Hopes for a final agreement in the Iran nuclear talks grew early Tuesday as the United States and its five negotiating partners gathered shortly after midnight for an hour-long meeting after a day of alternating expectation and pessimism.

Shortly before that session, Secretary of State John F. Kerry met late Monday with Russian Foreign Minister Sergei Lavrov and Federica Mogherini, the foreign policy chief of the European Union. The pace of the meetings raised the possibility that an agreement might be reached in the middle of the night.

In a reflection of the roller coaster that has characterized the negotiations in recent days, diplomats had been optimistic Monday morning that a final agreement would be reached before midnight Monday. But just before nightfall, Iranian Foreign Minister Mohammad Javad Zarif, making one of his periodic appearances on the third-floor balcony of the Coburg Palace hotel where the talks are being held, dashed those hopes, saying Monday would not be the day. He characterized the mood in the closed-door talks as “sleepy, overworked.”

At midday Monday, White House spokesman Josh Earnest said that the talks would be extended again if the negotiators thought more time would result in an agreement. He said the U.S. negotiating team would remain in Vienna. Kerry warned last week that the talks were not “open ended” and that the United States was prepared to walk away from them.

“What started out as rather a long list of differences has slowly . . . but steadily narrowed,” Earnest said at a White House news briefing. “That’s an indication that we are making progress toward an agreement.”

“What’s also true is that typically some of the most difficult issues are the ones that get kicked to the end,” he added. “That’s why the president is going to resist any effort to sort of fast-forward toward the closing.”

It was an abrupt turnaround on a day when many expected that more than a year and a half of negotiations would finally bear fruit, with Iran accepting restrictions on its nuclear program in return for the lifting of economic sanctions.

President Hassan Rouhani even tweeted a premature congratulatory note, saying “#IranDeal is the victory of diplomacy & mutual respect over the outdated paradigm of exclusion & coercion. And this is a good beginning.”

That tweet was quickly deleted, only to be reposted a short time later with a qualifier and a change of tense: adding the word “If” at the beginning, and saying “This will be a good beginning.”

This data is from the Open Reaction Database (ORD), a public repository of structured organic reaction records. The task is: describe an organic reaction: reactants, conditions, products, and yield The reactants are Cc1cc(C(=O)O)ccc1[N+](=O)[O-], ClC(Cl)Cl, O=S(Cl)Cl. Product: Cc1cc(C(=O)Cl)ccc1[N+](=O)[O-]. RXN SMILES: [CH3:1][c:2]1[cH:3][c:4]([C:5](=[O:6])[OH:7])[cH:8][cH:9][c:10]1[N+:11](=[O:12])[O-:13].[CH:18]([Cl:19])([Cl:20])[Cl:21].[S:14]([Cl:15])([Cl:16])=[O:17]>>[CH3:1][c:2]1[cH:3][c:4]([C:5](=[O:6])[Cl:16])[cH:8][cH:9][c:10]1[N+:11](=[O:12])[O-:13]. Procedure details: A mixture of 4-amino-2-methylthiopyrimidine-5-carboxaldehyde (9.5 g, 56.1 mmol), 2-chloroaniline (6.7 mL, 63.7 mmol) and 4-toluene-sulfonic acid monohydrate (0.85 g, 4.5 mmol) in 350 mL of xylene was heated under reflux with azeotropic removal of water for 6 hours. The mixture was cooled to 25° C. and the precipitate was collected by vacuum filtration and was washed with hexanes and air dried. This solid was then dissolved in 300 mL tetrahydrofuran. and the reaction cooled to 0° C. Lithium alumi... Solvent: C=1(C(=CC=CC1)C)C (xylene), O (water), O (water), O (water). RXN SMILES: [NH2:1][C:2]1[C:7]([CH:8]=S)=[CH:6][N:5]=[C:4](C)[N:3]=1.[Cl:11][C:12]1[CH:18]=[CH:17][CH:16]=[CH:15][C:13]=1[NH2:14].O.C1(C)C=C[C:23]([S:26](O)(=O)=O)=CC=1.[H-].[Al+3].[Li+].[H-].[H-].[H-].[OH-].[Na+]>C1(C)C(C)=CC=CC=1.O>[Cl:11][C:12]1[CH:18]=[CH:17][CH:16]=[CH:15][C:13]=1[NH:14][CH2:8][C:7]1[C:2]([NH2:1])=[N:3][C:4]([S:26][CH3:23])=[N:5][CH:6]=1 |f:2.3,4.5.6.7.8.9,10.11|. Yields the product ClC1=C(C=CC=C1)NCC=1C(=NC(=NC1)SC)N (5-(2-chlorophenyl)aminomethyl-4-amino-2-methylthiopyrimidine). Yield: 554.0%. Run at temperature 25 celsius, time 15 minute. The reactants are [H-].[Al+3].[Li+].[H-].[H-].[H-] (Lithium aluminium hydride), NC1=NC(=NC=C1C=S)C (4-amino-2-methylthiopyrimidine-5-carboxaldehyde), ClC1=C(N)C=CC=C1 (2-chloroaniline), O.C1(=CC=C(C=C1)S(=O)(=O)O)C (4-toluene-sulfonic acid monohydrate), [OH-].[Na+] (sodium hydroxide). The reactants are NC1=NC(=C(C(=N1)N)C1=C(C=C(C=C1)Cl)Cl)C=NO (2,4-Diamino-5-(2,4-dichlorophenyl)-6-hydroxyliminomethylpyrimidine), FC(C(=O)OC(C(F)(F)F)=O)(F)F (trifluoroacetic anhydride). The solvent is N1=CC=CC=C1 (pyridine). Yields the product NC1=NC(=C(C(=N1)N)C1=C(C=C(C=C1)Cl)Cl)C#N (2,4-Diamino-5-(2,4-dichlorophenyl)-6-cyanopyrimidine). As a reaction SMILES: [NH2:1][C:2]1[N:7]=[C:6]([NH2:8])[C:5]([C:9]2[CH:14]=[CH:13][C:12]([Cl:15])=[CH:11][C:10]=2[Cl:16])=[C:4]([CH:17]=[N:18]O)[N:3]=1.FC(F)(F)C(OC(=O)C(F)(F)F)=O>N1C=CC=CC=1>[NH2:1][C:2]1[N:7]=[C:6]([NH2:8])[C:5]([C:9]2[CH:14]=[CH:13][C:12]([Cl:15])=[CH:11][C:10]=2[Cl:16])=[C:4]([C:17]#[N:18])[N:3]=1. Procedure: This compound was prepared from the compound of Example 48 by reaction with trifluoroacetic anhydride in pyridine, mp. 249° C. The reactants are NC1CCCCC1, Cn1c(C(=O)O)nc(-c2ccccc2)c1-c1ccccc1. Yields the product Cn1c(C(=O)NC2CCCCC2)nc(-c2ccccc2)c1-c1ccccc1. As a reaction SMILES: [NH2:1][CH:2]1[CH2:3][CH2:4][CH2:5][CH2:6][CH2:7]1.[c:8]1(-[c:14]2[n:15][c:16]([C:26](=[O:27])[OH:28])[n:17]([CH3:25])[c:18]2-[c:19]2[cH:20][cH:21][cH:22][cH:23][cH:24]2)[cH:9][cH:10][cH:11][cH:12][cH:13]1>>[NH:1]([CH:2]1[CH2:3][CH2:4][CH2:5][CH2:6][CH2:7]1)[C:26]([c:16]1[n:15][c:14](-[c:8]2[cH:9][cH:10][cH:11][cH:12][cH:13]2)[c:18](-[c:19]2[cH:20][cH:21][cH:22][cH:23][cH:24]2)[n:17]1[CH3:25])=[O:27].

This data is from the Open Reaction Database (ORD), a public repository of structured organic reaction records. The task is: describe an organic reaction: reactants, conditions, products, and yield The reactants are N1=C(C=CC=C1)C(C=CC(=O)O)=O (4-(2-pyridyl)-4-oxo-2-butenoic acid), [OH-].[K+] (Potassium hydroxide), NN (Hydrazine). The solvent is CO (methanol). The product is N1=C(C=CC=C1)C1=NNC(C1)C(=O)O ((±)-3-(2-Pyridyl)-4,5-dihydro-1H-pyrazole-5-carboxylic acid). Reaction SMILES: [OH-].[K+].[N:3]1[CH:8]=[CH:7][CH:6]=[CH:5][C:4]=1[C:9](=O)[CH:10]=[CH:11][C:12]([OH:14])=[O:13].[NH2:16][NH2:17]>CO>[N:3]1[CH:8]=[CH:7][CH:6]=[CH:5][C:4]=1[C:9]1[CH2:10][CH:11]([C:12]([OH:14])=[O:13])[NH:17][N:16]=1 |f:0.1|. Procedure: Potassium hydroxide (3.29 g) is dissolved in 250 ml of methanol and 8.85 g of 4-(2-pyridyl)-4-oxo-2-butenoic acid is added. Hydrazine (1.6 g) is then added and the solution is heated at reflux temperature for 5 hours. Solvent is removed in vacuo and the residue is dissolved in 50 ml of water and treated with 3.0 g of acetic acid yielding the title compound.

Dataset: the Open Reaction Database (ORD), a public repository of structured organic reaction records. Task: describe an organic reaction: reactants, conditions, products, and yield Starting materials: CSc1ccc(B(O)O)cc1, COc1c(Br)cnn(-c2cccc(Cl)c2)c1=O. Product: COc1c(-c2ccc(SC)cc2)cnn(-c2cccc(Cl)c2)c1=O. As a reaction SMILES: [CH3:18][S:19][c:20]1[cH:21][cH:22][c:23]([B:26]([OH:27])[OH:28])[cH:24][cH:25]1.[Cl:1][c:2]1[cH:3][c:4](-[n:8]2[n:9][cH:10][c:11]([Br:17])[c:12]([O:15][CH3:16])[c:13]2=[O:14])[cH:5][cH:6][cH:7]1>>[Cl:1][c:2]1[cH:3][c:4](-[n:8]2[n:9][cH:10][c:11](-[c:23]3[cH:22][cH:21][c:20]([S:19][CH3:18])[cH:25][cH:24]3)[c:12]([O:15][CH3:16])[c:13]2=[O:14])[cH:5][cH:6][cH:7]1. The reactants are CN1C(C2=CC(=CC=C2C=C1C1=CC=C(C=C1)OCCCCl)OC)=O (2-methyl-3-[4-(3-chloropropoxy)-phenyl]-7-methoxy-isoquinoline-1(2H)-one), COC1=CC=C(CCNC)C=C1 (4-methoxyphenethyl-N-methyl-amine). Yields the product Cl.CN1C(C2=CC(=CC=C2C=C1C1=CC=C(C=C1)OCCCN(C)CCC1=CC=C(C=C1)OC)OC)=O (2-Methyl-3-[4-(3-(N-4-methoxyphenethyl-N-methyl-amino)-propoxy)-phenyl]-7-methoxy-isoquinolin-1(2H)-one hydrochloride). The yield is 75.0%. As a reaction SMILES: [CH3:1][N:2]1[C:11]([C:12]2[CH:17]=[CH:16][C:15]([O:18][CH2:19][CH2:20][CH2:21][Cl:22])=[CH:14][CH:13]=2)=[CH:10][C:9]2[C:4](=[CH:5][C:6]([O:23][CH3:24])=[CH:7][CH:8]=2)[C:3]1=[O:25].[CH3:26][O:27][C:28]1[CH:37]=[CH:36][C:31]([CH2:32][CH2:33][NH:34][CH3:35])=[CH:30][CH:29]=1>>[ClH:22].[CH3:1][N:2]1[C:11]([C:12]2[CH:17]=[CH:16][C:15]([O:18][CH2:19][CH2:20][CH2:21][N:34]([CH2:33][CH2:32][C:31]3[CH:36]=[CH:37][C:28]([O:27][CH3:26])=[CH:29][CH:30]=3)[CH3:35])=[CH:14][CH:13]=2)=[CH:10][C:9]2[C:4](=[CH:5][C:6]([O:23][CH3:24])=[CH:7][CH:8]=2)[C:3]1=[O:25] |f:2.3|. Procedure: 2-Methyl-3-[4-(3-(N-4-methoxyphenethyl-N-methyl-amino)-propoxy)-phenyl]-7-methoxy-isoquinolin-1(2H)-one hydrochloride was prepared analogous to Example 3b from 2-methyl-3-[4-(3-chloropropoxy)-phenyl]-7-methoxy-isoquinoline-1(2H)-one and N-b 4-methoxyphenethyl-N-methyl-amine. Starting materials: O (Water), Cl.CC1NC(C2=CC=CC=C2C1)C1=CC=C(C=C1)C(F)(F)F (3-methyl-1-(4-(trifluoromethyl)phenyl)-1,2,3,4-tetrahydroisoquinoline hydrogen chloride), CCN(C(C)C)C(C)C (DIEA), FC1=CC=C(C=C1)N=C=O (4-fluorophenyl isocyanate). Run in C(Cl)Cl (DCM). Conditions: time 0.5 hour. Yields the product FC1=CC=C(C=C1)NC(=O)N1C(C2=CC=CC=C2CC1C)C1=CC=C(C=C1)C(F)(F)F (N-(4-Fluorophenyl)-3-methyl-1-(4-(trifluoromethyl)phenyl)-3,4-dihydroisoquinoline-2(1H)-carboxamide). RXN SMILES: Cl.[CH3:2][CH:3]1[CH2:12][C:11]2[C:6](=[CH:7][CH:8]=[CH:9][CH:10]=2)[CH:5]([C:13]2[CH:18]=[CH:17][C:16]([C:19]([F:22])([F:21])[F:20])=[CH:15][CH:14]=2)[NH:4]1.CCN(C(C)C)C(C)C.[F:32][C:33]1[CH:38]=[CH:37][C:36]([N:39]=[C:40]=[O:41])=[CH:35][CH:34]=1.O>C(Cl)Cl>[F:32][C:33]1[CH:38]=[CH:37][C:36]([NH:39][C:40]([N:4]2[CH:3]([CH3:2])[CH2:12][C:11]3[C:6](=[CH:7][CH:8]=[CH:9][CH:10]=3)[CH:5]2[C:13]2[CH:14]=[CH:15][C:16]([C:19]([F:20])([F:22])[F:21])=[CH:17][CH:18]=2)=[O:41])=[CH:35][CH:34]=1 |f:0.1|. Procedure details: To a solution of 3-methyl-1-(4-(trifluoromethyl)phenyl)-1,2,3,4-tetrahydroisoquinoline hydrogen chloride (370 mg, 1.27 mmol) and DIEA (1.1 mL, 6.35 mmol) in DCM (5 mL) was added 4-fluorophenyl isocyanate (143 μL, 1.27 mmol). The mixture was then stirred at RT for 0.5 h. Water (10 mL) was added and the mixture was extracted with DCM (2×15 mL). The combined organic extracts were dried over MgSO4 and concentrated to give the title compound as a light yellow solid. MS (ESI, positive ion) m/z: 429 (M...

Part of the delay is the result of making sure the draft agreement, which is nearly 100 pages with its annexes, says the same thing in Persian that it does in English to minimize misunderstandings later on, and getting approval from leaders in the seven capitals.

But the talks also are snagged on a handful of substantive issues, including how quickly sanctions would be lifted, when frozen Iranian assets would be released and how much access Tehran would grant investigators looking into whether it tried to build nuclear weapons. But perhaps the biggest sticking point revolves around a U.N. embargo on conventional weapons and ballistic missiles.

The embargo is part of U.N. Security Council resolutions that impose sanctions on Iran for resisting questions about its nuclear program. It was placed there in an effort to push Iran to negotiate.

Under a framework agreement reached in April, all U.N. nuclear-related resolutions will be lifted after international inspectors verify that Iran’s nuclear program is for non-military purposes, such as energy production and medical isotopes. The deal also says a new umbrella resolution would incorporate “important restrictions on conventional arms and ballistic missiles.”

The United States and its European partners say the arms embargo should remain in place, at least for now, because they fear that an Iran flush with cash from a deal would use the money to support proxy groups elsewhere in the Middle East. Iran, backed by China and Russia, argues that it should be lifted entirely, because it is part of a nuclear resolution that a deal would render moot.

William Branigin in Washington contributed to this report.